Subject(s)
Benchmarking , Emergency Medical Services/statistics & numerical data , Out-of-Hospital Cardiac Arrest/epidemiology , Patient Discharge/statistics & numerical data , Aged , Aged, 80 and over , Analysis of Variance , COVID-19 , Chi-Square Distribution , Female , Humans , Logistic Models , Male , Maryland , Middle Aged , Odds Ratio , Pandemics , Resuscitation , Retrospective Studies , Return of Spontaneous Circulation
14.
Anaesthesist ; 70(8): 655-661, 2021 Aug.
Article in German | MEDLINE | ID: covidwho-1453678

ABSTRACT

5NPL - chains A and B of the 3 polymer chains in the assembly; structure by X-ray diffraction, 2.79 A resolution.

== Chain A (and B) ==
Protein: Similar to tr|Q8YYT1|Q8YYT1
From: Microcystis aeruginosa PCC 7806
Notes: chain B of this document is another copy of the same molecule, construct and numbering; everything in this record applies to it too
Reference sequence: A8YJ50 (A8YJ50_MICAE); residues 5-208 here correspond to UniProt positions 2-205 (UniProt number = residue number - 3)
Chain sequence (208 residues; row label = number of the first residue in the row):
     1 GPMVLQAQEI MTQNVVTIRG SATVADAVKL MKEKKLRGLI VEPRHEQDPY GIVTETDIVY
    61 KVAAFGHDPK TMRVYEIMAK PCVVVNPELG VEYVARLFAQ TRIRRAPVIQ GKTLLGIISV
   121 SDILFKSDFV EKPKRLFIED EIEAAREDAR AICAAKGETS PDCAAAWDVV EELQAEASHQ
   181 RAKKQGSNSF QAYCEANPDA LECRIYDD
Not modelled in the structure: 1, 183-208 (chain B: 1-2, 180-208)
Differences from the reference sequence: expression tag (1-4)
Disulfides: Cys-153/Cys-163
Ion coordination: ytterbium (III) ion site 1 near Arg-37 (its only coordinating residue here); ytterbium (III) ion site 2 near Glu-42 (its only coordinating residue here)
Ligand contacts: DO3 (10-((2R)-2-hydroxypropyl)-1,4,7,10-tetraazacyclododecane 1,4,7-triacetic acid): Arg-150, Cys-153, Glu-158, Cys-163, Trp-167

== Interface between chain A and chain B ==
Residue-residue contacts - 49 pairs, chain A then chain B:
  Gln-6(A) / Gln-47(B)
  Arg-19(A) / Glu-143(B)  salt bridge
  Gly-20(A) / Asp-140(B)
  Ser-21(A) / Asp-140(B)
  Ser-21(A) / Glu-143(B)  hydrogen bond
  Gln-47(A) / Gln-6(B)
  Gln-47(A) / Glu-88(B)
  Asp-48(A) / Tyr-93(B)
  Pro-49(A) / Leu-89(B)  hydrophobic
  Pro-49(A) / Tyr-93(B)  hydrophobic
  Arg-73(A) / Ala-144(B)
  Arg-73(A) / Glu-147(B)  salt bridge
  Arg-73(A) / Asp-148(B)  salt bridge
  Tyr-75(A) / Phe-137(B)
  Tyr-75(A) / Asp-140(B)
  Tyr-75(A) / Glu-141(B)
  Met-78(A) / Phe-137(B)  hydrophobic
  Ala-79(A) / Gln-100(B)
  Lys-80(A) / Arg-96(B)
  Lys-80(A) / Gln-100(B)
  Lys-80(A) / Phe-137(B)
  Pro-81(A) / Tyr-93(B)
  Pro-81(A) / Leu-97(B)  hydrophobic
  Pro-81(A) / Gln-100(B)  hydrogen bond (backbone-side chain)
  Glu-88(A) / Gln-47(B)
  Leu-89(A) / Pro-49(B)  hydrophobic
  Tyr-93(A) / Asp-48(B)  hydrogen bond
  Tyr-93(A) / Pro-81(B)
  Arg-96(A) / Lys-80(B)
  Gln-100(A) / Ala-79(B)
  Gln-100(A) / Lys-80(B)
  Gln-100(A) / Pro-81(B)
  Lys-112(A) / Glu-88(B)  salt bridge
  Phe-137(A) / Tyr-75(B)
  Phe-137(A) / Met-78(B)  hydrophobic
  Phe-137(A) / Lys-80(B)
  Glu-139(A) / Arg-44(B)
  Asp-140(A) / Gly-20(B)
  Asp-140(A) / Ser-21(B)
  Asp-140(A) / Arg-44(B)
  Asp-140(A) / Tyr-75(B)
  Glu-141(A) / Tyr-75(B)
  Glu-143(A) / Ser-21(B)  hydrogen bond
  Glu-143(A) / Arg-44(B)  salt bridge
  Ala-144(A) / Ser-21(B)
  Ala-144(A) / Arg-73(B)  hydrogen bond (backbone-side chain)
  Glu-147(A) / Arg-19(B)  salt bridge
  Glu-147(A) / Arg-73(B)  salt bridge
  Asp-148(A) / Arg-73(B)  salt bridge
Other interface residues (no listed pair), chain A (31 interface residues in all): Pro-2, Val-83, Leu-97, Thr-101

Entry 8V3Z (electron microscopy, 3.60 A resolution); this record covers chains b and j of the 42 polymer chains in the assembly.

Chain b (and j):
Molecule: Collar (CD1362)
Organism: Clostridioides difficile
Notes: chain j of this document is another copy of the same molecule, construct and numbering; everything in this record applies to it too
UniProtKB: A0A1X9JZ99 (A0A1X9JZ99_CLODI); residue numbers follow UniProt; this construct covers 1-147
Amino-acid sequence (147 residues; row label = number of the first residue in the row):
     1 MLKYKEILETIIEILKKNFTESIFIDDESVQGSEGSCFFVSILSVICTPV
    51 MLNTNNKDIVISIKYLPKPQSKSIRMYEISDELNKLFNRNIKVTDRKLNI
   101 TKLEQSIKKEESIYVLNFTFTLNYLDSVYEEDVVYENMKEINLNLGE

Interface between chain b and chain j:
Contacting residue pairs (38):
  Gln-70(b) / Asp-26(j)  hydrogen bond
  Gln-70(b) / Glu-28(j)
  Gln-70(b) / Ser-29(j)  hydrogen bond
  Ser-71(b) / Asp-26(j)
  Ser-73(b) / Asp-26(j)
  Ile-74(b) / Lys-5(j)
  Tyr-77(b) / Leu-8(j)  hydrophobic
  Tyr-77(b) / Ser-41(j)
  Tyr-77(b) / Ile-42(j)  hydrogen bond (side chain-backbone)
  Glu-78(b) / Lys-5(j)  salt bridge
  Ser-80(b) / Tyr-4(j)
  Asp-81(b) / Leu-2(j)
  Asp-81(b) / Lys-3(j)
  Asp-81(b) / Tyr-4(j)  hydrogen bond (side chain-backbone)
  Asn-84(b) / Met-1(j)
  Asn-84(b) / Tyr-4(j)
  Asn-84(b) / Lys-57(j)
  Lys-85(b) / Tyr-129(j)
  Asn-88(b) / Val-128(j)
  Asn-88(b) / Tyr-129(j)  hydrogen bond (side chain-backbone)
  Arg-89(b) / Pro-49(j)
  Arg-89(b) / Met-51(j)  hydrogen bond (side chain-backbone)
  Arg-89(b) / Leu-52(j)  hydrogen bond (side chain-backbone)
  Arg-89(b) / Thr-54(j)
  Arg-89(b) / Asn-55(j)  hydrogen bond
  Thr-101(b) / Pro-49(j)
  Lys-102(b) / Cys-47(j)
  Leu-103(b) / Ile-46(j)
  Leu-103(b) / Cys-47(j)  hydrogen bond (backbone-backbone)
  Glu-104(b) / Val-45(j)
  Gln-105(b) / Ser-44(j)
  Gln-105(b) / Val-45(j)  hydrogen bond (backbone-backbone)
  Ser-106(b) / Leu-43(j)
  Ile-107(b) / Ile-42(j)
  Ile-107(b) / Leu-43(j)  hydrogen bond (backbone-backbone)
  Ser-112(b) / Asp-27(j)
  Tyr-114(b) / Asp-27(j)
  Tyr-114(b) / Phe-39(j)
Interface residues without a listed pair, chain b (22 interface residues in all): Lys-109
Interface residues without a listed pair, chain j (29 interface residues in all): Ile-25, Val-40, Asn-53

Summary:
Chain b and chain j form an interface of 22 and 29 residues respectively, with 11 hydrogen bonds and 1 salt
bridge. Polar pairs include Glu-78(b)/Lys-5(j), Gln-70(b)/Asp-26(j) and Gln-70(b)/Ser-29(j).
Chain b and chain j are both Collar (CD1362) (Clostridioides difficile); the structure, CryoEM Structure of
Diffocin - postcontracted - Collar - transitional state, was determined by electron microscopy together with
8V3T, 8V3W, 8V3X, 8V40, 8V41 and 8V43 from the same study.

BACKGROUND: During the peak of the COVID-19 pandemic in spring 2020, the entire emergency rescue system was confronted with major challenges. Starting on 15 March, all tourists were asked to leave the State of Tyrol, Austria. The main goal of the efforts was to ensure the usual quality of emergency medical care while reducing the physical contact during emergency interventions on site. METHODS: The Austrian Emergency Medical Service is physician-based, meaning that in addition to an ambulance team, an emergency physician (EP) is dispatched to every potential life-threatening emergency call. In Tyrol and starting on 17 March 2020, 413 types of emergency call dispatches, which were addressed with an ambulance crew as well as an EP crew before COVID-19, were now dispatched only with an ambulance crew. This procedure of dispatching differently as well as the general development of emergency calls during this period were analyzed from 15 March to 15 May 2020 and compared to the data from the same time period from 2017 to 2019. RESULTS: Despite the reduction of the population of around 30% because of absent tourists and foreign students staying in Tyrol, emergency calls with the operational keyword "difficulty in breathing/shortness of breath" rose by 18.7% (1533 vs. 1291), while calls due to traffic incidents decreased by 26.4% (2937 vs. 2161). Emergency calls with the dispatch of teams with an EP were reduced by 38.5% (1511 vs. 2456.3), whereby the NACA scores III and IV were the ones with the significant reduction of 40% each. For the reduced dispatchs, the additional dispatch of an EP team by the ambulance team amounted to 14.5%; however, for the keywords "unconscious/fainting" and "convulsions/seizures" the additional dispatch was significantly higher with over 40% each. DISCUSSION: There was an overall reduction of emergency calls. Considering, that the reduced dispatches would have led to an EP team dispatch the overall emergency doctor dispatches would have been higher than in the years before. Our study was not able to find the reasons for this increase. Only considering the additional dispatching of EPs, was this reduction in dispatching EP teams highly accurate, except for the symptoms of "unconscious/fainting" and "convulsions/seizures"; however, the actual diagnoses that the hospitals or GPs made could not be collected for this study. Therefore, it cannot be said for sure that there was equality in the quality of emergency medical care. CONCLUSION: It was possible to achieve the primary goal of reducing the physical contact with patients; however, before keeping these reductions of the dispatching order regarding. EPs for the routine operation, adaptions in these reductions as well as deeper evaluations under consideration of the data from hospitals and GPs would be necessary. Also, different options to reduce physical contact should be evaluated, e.g. building an EMT-led scout team to evaluate the patient's status while the EP team is waiting outside.